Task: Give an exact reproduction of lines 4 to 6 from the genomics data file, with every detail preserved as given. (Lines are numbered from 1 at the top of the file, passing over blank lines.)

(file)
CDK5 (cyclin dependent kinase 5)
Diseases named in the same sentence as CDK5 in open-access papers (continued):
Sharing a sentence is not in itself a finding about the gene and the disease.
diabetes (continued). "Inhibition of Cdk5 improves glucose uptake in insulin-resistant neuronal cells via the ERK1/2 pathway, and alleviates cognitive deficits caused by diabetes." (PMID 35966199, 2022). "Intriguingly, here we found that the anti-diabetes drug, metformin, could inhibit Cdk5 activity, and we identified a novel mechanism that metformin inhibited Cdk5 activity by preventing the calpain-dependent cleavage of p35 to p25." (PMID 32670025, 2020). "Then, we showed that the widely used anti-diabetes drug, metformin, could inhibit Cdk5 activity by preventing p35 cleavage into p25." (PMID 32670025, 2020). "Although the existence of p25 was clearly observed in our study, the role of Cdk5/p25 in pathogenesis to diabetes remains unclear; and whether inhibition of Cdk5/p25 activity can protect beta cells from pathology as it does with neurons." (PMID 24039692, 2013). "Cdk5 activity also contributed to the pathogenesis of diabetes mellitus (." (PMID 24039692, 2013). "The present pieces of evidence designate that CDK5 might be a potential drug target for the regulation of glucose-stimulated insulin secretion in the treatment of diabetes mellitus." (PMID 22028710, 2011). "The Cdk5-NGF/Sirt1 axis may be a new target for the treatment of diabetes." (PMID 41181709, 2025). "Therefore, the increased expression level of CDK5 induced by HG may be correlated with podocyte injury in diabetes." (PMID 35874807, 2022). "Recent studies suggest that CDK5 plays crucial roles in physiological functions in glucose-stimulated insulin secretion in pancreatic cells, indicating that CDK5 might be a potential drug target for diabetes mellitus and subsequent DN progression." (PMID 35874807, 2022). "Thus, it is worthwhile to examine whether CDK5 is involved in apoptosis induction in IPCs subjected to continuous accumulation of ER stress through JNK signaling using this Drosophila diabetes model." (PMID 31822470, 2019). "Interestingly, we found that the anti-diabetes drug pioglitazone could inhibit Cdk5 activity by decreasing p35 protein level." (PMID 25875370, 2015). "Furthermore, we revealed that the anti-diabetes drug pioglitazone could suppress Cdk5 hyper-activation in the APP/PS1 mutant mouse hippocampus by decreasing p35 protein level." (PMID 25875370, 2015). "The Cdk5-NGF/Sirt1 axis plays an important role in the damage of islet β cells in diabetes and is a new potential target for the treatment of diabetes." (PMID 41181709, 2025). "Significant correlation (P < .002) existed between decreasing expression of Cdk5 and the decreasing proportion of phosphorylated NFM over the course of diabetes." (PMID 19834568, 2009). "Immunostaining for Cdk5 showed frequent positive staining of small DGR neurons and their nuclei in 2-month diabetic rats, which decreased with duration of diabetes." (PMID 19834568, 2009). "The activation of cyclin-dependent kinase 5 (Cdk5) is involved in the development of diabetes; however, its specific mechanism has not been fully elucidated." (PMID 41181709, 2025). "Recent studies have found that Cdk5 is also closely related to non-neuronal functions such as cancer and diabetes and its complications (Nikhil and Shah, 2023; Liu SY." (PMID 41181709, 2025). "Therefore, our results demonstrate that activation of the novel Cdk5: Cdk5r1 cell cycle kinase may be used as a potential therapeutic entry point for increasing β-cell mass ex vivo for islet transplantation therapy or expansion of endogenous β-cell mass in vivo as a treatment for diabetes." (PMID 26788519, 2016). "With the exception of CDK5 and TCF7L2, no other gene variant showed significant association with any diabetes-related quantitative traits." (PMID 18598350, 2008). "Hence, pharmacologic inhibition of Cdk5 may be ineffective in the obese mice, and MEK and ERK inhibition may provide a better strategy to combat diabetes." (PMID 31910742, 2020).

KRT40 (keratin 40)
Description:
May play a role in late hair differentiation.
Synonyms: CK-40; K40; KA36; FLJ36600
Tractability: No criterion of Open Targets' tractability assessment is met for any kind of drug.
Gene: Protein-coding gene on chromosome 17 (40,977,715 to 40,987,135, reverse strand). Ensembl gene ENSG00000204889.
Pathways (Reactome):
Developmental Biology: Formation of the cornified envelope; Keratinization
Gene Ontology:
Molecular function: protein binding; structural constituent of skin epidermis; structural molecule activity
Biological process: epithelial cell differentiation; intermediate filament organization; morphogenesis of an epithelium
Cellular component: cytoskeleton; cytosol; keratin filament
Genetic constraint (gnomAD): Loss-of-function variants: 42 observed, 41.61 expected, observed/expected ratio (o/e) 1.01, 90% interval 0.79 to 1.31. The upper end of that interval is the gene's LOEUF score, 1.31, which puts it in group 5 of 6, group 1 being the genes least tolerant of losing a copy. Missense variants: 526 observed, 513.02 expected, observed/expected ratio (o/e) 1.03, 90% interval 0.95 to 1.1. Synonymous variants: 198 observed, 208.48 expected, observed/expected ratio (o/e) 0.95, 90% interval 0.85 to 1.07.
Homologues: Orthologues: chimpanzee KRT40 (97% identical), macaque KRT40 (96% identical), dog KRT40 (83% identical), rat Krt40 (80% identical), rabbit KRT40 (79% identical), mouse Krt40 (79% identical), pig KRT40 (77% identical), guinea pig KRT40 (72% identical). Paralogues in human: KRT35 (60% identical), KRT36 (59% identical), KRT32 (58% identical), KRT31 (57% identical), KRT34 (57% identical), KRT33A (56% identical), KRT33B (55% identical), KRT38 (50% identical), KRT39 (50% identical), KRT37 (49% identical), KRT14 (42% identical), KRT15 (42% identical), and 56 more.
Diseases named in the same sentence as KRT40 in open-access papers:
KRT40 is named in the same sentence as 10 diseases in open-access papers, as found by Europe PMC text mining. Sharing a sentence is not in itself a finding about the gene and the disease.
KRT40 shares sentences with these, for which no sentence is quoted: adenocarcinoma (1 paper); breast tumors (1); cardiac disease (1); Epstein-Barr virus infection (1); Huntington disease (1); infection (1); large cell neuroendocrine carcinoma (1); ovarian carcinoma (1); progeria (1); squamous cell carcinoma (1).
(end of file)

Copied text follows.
diabetes (continued). "Inhibition of Cdk5 improves glucose uptake in insulin-resistant neuronal cells via the ERK1/2 pathway, and alleviates cognitive deficits caused by diabetes." (PMID 35966199, 2022). "Intriguingly, here we found that the anti-diabetes drug, metformin, could inhibit Cdk5 activity, and we identified a novel mechanism that metformin inhibited Cdk5 activity by preventing the calpain-dependent cleavage of p35 to p25." (PMID 32670025, 2020). "Then, we showed that the widely used anti-diabetes drug, metformin, could inhibit Cdk5 activity by preventing p35 cleavage into p25." (PMID 32670025, 2020). "Although the existence of p25 was clearly observed in our study, the role of Cdk5/p25 in pathogenesis to diabetes remains unclear; and whether inhibition of Cdk5/p25 activity can protect beta cells from pathology as it does with neurons." (PMID 24039692, 2013). "Cdk5 activity also contributed to the pathogenesis of diabetes mellitus (." (PMID 24039692, 2013). "The present pieces of evidence designate that CDK5 might be a potential drug target for the regulation of glucose-stimulated insulin secretion in the treatment of diabetes mellitus." (PMID 22028710, 2011). "The Cdk5-NGF/Sirt1 axis may be a new target for the treatment of diabetes." (PMID 41181709, 2025). "Therefore, the increased expression level of CDK5 induced by HG may be correlated with podocyte injury in diabetes." (PMID 35874807, 2022). "Recent studies suggest that CDK5 plays crucial roles in physiological functions in glucose-stimulated insulin secretion in pancreatic cells, indicating that CDK5 might be a potential drug target for diabetes mellitus and subsequent DN progression." (PMID 35874807, 2022). "Thus, it is worthwhile to examine whether CDK5 is involved in apoptosis induction in IPCs subjected to continuous accumulation of ER stress through JNK signaling using this Drosophila diabetes model." (PMID 31822470, 2019). "Interestingly, we found that the anti-diabetes drug pioglitazone could inhibit Cdk5 activity by decreasing p35 protein level." (PMID 25875370, 2015). "Furthermore, we revealed that the anti-diabetes drug pioglitazone could suppress Cdk5 hyper-activation in the APP/PS1 mutant mouse hippocampus by decreasing p35 protein level." (PMID 25875370, 2015). "The Cdk5-NGF/Sirt1 axis plays an important role in the damage of islet β cells in diabetes and is a new potential target for the treatment of diabetes." (PMID 41181709, 2025). "Significant correlation (P < .002) existed between decreasing expression of Cdk5 and the decreasing proportion of phosphorylated NFM over the course of diabetes." (PMID 19834568, 2009). "Immunostaining for Cdk5 showed frequent positive staining of small DGR neurons and their nuclei in 2-month diabetic rats, which decreased with duration of diabetes." (PMID 19834568, 2009). "The activation of cyclin-dependent kinase 5 (Cdk5) is involved in the development of diabetes; however, its specific mechanism has not been fully elucidated." (PMID 41181709, 2025). "Recent studies have found that Cdk5 is also closely related to non-neuronal functions such as cancer and diabetes and its complications (Nikhil and Shah, 2023; Liu SY." (PMID 41181709, 2025). "Therefore, our results demonstrate that activation of the novel Cdk5: Cdk5r1 cell cycle kinase may be used as a potential therapeutic entry point for increasing β-cell mass ex vivo for islet transplantation therapy or expansion of endogenous β-cell mass in vivo as a treatment for diabetes." (PMID 26788519, 2016). "With the exception of CDK5 and TCF7L2, no other gene variant showed significant association with any diabetes-related quantitative traits." (PMID 18598350, 2008). "Hence, pharmacologic inhibition of Cdk5 may be ineffective in the obese mice, and MEK and ERK inhibition may provide a better strategy to combat diabetes." (PMID 31910742, 2020).

KRT40 (keratin 40)
Description: